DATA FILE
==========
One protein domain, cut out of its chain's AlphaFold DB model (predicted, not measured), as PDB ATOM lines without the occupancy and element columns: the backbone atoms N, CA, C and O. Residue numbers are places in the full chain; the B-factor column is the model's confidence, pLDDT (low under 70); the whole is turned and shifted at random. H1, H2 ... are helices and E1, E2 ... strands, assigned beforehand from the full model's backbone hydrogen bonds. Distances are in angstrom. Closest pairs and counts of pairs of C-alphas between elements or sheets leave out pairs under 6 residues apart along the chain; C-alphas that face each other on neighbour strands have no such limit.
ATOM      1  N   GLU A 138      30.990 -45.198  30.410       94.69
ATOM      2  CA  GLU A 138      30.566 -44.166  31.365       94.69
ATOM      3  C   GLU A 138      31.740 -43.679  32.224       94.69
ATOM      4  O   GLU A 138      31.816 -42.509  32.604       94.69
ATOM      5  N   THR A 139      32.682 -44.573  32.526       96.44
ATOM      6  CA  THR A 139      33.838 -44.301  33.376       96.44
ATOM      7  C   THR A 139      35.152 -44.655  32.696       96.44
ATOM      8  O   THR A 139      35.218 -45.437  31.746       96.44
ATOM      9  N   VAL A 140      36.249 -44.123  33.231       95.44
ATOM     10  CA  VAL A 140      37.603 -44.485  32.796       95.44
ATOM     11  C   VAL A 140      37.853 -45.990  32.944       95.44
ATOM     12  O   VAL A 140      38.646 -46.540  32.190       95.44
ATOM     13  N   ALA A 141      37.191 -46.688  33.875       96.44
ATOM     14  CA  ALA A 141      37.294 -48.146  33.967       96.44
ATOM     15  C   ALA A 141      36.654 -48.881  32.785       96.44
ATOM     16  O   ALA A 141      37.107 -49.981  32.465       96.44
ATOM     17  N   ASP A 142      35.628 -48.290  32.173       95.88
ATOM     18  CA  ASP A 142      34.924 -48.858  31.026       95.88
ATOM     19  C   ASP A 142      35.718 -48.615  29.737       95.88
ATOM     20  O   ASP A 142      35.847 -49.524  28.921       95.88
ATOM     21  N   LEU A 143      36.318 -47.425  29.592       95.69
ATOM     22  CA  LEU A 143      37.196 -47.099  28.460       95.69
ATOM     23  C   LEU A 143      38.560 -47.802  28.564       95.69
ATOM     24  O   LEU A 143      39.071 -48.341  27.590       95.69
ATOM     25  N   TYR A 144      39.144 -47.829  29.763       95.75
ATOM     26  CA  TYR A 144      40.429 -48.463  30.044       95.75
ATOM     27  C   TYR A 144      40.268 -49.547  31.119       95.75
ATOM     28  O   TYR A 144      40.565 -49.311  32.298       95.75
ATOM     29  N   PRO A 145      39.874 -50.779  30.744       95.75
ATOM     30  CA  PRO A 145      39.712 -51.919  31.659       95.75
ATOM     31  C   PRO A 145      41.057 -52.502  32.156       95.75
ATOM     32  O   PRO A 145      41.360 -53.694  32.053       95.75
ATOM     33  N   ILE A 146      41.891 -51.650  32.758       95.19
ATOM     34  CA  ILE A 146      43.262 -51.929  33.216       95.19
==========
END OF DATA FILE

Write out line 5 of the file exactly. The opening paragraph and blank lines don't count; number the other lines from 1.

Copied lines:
ATOM      5  N   THR A 139      32.682 -44.573  32.526       96.44